Flexibility in the Workplace

Hiring Success Glossary

Table of Contents

What is flexibility in the workplace?

The concept and implementation of workplace flexibility was growing in popularity even before COVID-19 forced employers to consider such arrangements. Now that safety demands such flexibility, employers are giving staff far more latitude in deciding when, where and how they work.

Workplace flexibility and talent attraction

Even after the world finds its way out of the pandemic, workplace flexibility will continue to be a boon to employers. For one, such flexibility is very attractive to potential hires. Allowing employees to manage their own time means that they don’t have to prioritize work over family or vice versa. Rather, they are free to decide which parts of their lives demand their focus at a given time. Further, employees with flexible schedules and the option to telecommute are able to spend less time in traffic. Not only does this free up more time to work, it also eliminates the stress of the commute. Not only is there more time to work, but the work will almost inevitably be better when done by an employee with less stress. In addition, the option to work remotely opens up a larger talent pool for any employer. Potential employees need not be within driving distance if they don’t have to come to an office for a virtual interview. The entire world becomes the talent pool. Further, many employees in markets with lower cost of living are willing to accept small cuts in pay for the option to work remotely. Lastly, employees who manage their own schedules have greater senses of satisfaction and self-determination. Such employees are easier to retain and will often recruit on an employer’s behalf. This offers savings in both training and recruitment.

Employers and flexible workplaces

Workplace flexibility will not only help employers save on HR-related matters, but also on office space and supplies. For example, if your company's design team is now allowed to work remotely, even partially, they don’t need the same amount, or type of desk space at the office. Further, while their employers generally provide the necessary technology and broadband for their jobs, employees who work remotely are not regularly depleting office supplies.

How to manage a flexible workplace during COVID-19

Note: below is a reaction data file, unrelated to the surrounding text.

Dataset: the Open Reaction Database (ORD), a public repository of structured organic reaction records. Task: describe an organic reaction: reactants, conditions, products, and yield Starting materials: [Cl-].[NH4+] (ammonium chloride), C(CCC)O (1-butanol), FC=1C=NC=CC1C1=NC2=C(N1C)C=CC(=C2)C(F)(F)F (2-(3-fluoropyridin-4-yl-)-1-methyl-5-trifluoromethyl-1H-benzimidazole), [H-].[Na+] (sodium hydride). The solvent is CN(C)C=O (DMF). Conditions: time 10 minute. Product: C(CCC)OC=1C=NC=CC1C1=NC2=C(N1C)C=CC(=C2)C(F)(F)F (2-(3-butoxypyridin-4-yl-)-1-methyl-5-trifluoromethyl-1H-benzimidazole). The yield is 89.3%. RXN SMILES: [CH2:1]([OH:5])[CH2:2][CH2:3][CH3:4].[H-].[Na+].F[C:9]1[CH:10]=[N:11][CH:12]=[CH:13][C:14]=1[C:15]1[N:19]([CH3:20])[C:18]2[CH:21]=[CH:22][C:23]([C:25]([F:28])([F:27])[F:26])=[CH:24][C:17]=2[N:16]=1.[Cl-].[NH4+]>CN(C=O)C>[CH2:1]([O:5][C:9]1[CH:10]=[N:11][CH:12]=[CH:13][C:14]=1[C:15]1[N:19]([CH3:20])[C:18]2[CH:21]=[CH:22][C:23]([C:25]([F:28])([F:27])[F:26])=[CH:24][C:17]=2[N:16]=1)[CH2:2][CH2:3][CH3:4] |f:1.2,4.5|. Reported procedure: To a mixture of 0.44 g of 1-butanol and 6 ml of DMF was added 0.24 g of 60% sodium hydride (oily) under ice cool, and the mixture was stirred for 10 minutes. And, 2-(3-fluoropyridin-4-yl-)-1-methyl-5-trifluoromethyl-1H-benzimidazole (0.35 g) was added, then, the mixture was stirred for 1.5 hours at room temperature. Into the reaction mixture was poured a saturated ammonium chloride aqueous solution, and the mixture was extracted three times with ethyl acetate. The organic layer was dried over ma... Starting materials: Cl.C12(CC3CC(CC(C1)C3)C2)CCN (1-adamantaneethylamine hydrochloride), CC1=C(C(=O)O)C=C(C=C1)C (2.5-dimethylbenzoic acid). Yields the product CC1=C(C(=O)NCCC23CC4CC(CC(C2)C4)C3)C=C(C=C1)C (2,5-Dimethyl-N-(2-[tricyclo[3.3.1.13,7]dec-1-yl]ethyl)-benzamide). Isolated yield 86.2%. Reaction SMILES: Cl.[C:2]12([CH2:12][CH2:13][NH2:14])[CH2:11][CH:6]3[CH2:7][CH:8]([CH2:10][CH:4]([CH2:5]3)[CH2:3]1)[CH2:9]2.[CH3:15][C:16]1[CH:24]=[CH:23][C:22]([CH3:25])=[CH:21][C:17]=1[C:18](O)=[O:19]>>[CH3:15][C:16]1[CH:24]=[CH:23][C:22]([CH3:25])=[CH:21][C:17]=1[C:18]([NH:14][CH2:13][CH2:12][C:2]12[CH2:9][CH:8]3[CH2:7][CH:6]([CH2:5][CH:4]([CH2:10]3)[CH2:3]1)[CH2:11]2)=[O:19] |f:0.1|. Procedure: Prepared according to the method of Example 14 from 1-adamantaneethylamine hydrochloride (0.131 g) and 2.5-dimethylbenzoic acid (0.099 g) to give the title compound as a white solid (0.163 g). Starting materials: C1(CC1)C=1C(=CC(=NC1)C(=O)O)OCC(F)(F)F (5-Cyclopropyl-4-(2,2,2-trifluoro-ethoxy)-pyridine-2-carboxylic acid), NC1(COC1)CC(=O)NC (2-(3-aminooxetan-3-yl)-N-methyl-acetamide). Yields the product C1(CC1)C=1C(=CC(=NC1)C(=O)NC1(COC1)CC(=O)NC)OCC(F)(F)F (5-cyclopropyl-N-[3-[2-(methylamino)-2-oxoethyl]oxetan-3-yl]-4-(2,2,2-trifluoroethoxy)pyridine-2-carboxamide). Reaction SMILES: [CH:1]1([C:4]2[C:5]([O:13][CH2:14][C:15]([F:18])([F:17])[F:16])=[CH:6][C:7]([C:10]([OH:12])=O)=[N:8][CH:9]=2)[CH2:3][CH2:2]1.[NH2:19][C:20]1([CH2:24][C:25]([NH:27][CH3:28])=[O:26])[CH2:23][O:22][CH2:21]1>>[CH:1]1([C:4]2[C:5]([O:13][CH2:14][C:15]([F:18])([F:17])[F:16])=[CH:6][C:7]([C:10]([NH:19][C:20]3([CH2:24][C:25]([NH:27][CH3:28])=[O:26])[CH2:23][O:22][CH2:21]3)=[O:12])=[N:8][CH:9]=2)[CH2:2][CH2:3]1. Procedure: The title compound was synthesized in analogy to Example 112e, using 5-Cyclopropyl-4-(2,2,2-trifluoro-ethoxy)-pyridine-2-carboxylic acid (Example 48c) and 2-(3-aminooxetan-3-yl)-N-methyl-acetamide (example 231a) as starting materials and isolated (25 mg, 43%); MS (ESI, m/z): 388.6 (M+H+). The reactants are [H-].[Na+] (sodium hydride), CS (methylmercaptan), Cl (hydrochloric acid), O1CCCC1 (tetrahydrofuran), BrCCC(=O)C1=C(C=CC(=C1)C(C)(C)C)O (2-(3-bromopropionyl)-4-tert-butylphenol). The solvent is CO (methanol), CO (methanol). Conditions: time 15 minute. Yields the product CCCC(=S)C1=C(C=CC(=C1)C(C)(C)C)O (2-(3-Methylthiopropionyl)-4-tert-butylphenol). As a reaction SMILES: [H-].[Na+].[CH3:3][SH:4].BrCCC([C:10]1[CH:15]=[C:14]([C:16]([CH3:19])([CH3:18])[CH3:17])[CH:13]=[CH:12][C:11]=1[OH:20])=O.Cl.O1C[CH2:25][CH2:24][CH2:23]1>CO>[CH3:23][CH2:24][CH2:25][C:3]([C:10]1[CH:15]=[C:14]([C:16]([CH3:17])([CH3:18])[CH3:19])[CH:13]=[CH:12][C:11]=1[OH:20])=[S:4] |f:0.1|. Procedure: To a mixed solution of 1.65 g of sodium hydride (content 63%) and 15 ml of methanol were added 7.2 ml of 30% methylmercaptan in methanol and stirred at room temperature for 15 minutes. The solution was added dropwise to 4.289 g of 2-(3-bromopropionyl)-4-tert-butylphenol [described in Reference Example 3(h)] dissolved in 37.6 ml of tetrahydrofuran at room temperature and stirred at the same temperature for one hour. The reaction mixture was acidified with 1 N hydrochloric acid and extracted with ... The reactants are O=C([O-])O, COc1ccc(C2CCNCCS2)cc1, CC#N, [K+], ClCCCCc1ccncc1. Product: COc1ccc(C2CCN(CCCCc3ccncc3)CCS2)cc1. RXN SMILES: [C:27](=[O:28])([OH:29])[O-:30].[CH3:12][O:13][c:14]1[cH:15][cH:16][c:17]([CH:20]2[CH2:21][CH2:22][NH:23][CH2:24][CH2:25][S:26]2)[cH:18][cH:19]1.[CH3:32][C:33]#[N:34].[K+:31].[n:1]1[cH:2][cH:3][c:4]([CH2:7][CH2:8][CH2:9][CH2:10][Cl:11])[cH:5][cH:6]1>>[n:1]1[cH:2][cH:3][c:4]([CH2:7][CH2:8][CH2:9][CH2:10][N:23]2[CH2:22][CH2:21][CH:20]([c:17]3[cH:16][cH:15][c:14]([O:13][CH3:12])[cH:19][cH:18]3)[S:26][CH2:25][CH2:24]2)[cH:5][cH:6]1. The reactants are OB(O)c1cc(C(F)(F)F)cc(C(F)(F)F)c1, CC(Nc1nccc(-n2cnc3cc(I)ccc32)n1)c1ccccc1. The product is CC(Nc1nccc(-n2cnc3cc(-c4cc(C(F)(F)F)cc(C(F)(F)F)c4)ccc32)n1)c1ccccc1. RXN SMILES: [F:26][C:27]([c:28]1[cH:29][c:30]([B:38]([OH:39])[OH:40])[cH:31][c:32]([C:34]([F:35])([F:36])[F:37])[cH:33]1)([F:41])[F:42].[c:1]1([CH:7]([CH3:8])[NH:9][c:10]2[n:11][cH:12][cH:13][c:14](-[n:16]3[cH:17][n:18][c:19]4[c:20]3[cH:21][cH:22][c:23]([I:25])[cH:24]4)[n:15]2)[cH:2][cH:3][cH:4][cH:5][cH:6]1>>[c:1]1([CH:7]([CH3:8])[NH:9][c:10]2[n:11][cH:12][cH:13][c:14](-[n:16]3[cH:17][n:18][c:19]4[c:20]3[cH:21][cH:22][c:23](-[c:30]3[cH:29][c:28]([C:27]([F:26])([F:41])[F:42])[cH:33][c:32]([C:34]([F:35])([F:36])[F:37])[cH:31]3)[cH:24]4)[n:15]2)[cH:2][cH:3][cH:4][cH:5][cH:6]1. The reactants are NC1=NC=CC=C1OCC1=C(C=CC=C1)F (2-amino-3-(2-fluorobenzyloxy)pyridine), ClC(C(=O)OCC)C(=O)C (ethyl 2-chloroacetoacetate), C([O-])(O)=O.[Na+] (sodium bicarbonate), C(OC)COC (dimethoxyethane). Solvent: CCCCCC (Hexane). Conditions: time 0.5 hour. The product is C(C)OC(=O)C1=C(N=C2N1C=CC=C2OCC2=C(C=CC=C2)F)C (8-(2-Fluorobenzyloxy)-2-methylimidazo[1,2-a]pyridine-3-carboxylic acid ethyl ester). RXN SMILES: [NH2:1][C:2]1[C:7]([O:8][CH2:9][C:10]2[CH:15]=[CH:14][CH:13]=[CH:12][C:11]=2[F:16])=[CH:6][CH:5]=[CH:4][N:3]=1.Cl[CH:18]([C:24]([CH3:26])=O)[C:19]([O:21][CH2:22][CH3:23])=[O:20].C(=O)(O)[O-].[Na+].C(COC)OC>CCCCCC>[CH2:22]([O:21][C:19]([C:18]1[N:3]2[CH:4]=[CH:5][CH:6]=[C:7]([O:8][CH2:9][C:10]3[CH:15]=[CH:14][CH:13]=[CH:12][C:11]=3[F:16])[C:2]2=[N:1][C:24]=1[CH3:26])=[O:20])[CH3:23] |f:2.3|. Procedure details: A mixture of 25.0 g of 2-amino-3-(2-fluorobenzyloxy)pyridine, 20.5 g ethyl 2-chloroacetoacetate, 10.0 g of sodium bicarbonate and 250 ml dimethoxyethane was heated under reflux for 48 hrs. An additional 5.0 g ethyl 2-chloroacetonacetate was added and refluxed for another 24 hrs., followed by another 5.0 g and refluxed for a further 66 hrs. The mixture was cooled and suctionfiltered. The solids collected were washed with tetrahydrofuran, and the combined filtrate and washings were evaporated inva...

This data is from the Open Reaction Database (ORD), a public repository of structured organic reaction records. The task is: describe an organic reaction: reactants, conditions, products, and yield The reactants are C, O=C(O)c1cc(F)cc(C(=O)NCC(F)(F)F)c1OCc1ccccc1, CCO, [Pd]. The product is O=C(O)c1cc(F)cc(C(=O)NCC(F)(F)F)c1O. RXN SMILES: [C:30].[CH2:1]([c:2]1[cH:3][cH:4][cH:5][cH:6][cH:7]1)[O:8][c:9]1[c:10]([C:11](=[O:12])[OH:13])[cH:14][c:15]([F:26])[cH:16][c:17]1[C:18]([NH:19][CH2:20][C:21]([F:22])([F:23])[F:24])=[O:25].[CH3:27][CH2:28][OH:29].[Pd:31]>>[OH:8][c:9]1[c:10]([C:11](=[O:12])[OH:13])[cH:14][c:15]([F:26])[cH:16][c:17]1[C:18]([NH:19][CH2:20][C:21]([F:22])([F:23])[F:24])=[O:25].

Even with the myriad benefits of workplace flexibility, management, especially during COVID-19, is not without its challenges. Chief among them is employee engagement. When employees can’t safely interact in close quarters, making sure they stay motivated and attentive is no small task. Managers must schedule regular video meetings, have frequent email check-ins and ensure that some fun is mixed in as well. Virtual happy hours are a popular way to maintain contact, and setting clear deadlines and project goals is imperative. When the pandemic no longer looms, it will also be important for flexible companies to set aside time and money to ensure that even fully remote employees visit their coworkers and managers in person at least once or twice annually. Despite the way most people think about workplace flexibility, it need not be a binary choice between working entirely in an office or entirely at home. Flexibility involves embracing any number of strategies that can yield a more nimble and productive company. Job sharing for instance, is an option. A company can have two part-time employees responsible for the same job, so that slack can easily be taken up when necessary and reliance on a single person can be reduced. Most companies can add flexibility simply by embracing flexible scheduling. Give employees more control over their time so that they can take time off when necessary and appropriate. They can care for loved ones or new children should the need arise. The main requirement for companies who embrace workplace flexibility is deep knowledge of their operations and their staff. Managers must know how to motivate those for whom they are responsible and they must be able to efficiently marshal resources and provide guidance on goals and standards. So long as companies hire well at the top, they should be able to attract the sort of talent, and realize the sort of savings that make workplace flexibility not just an option, but a must.
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